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In Defense of Black Hair

Reactions to Black hair sometimes discriminatory

Northwest Arkansas Democrat-Gazette Op-ed (Published on December 22, 2022)

Author: Dr. RL Booker

Editor: Rochelle Bailey

Photo of Bebe and Cece Winans
Bebe and Cece Winans

I vividly recall early Saturday mornings waking up to the sweet sounds of Bebe and Cece Winans' gospel song "I'll Take You There" playing on my mother's 1990s floor model record and cassette player. This was usually a precursor for the sound of a hot-iron comb popping through my sister's hair as my mom spent hours straightening it.

On many weekends, my mom would spend hours putting a chemical compound, called a perm, in their hair to straighten it. And don't dare leave that compound in too long, else your hair will fall out and it can burn your scalp.

I know you might be thinking: "Why someone would subject their children to such a thing?" The simple answer is that Black people, especially girls and women who showed up with their hair the way it naturally grows, would be ridiculed in school, stereotyped in society and denied access to jobs. So, in the 1990s, my mom and the millions of other Black parents across our nation understood the conversations they continually had to have with their children about how they might possibly be treated based on their extrinsic characteristics.

Have other people in our time spoken out about this?

Photo of Rochelle Bailey
Rochelle Bailey

On a Jan. 4 podcast featured by the nonprofit fashion design group INTERFORM, host Rochelle Bailey and guest Montinique Davis, director of hair for NWA Fashion Week had a conversation about some of the same experiences Black women still face. They explained the question "Can I touch your hair?" -- often followed by people unwantedly touching and rubbing their hair -- was often driven by a lack of knowledge, innocent curiosity or a sense of entitlement. Montinique said when she was growing up, white people touched her hair because they felt like they had a right to touch it. Rochelle added, "Unwantedly touching my hair can be triggering and demeaning."

She further explained the need to understand history and that America participated in human zoos in the 1800s. Black people were enslaved as property (chattel slavery) and inspected as such for hundreds of years. Historians, journalists and others have argued the bigotry from that time period still lives on today and what we must do is look at experiences Black people continue to face based on their external characteristics. Let's review some experiences that have been publicized.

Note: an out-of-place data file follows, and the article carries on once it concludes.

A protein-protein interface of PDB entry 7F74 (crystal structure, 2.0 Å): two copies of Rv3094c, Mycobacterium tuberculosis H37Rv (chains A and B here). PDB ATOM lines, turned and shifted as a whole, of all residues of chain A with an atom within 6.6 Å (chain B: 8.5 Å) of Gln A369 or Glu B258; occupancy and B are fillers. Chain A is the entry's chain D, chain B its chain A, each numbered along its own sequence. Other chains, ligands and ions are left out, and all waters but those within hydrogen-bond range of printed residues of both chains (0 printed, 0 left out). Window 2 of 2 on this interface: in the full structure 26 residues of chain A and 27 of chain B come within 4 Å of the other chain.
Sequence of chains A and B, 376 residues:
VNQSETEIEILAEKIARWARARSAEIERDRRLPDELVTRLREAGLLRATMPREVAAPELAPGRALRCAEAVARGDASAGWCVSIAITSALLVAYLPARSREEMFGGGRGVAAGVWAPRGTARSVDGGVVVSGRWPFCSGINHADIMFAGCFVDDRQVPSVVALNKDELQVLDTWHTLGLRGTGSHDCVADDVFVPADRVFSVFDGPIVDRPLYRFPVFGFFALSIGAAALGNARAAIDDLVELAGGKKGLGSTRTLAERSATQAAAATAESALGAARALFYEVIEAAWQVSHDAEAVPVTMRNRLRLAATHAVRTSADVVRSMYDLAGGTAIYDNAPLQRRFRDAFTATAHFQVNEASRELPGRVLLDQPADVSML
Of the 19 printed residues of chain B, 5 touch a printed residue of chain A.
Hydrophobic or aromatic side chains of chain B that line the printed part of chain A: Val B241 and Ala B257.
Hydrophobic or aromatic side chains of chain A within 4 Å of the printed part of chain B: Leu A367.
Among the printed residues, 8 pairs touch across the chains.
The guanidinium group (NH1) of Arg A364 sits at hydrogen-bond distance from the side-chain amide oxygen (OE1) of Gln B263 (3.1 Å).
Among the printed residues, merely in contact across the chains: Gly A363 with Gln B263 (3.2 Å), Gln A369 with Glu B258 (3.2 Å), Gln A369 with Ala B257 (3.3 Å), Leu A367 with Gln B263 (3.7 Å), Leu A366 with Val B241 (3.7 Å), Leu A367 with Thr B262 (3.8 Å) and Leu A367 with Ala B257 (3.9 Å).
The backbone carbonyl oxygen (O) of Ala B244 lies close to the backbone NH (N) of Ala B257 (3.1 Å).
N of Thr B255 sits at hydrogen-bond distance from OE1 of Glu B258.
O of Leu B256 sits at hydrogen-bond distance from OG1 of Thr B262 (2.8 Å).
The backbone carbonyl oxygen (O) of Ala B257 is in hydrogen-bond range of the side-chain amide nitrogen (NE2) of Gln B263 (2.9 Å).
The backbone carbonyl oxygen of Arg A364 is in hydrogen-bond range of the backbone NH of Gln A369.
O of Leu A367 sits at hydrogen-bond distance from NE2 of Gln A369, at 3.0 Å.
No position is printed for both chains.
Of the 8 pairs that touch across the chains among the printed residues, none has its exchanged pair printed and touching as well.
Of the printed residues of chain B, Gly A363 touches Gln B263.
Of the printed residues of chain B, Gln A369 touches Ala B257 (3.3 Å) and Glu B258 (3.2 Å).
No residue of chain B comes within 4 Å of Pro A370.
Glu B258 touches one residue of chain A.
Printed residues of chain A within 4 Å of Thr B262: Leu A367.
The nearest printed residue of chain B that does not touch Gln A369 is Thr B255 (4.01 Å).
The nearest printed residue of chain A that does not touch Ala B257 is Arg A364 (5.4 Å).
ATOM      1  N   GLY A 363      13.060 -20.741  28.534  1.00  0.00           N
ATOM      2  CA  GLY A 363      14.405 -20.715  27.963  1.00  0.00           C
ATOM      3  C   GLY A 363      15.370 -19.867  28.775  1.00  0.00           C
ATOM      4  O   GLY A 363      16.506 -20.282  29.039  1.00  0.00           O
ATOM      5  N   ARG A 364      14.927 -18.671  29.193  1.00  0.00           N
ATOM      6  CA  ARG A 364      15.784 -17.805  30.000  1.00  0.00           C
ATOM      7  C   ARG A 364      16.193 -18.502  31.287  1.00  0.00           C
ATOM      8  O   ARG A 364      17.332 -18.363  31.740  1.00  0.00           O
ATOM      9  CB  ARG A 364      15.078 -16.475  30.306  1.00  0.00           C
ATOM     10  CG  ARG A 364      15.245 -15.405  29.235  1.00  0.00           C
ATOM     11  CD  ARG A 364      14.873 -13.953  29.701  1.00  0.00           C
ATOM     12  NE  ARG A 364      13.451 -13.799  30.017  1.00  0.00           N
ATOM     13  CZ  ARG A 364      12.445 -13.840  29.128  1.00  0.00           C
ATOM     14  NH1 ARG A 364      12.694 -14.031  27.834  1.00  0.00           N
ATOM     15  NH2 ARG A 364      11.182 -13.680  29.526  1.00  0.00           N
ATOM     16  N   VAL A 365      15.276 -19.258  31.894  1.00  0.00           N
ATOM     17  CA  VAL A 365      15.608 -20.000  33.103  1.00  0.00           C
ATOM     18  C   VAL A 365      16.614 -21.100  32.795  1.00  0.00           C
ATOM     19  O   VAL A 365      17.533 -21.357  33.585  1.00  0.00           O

In 2010, Chasity Jones had a job offer rescinded by a company in Mobile, Ala. A human resources manager later told Jones that Black hair locks violated the company's grooming policy because they "tend to get messy."

In 2018, Imani Jackson interviewed for a job with American Screening LLC, headquartered in Shreveport, La. As many women do, she wore a wig to the interview. After working there a few weeks, Imani began wearing her tight, curly hair naturally, instead of the wig, and pulling it back into a bun. Other American Screening employees who did not have similarly textured hair also wore buns or ponytails. Imani was informed that her hair was "unacceptable" and that she needed to wear the wig instead. She refused to wear a wig and was fired after about 2 months.

Photo of DeAndre Arnold on The Ellen Show
DeAndre Arnold on The Ellen Show

In 2019, DeAndre Arnold was a high school senior in the Barber Hills Independent School District in Mont Belvieu, Texas. He was informed by the school board that he must cut his hair locs or face in-school suspension. The superintendent, Gregory Poole, stated "Every school district in the nation has a dress code. I don't think you can go to school in your underwear."

These are all anecdotal examples, but if you believe racism is real and enslaving Black and brown people happened, you then also must grapple with the fact that Black people being discriminated against based on their extrinsic characteristics is a manifestation of racism and enslavement. So, why am I writing about this now?

In 2021, the U.S. House of Representatives passed the Create a Respectful and Open World for Natural Hair (CROWN) Act to prohibit discrimination based on one's hair texture and hairstyle. Some of the specific parts of the text state: "Throughout United States history, society has used (in conjunction with skin color) hair texture and hairstyle to classify individuals on the basis of race...Like one's skin color, one's hair has served as a basis of discrimination."

In another section of the bill, the U.S. Army recognized that for decades the prohibitions against Black natural hair and hairstyles were discriminatory and harmful to Black servicewomen and their ability to serve and protect. While all 221 Democrats and 14 Republicans voted to pass the bill in the U.S. House, it has been sitting in the U.S. Senate since March 21 due to lack of support from Republican senators.

Photo of The CROWN Act Image
The CROWN Act Image

How can we as Americans believe in the founding ideals of liberty and justice for all and "all people are created equal" while at the same time discriminating against people merely because of the way their hair grows naturally?

Eighteen state legislatures have passed some form of the CROWN Act and I am hopeful change is coming. So, how can you help? While you may never fully understand Black Americans' plight, you can actively work to learn what you do not know. You can speak up when you hear inappropriate comments or see discriminatory policies targeting Black hair. Lastly, you can commit to learning what it takes to be an ally for the millions of little Black children, like my child, who simply want to grow up in a world free of hair discrimination.




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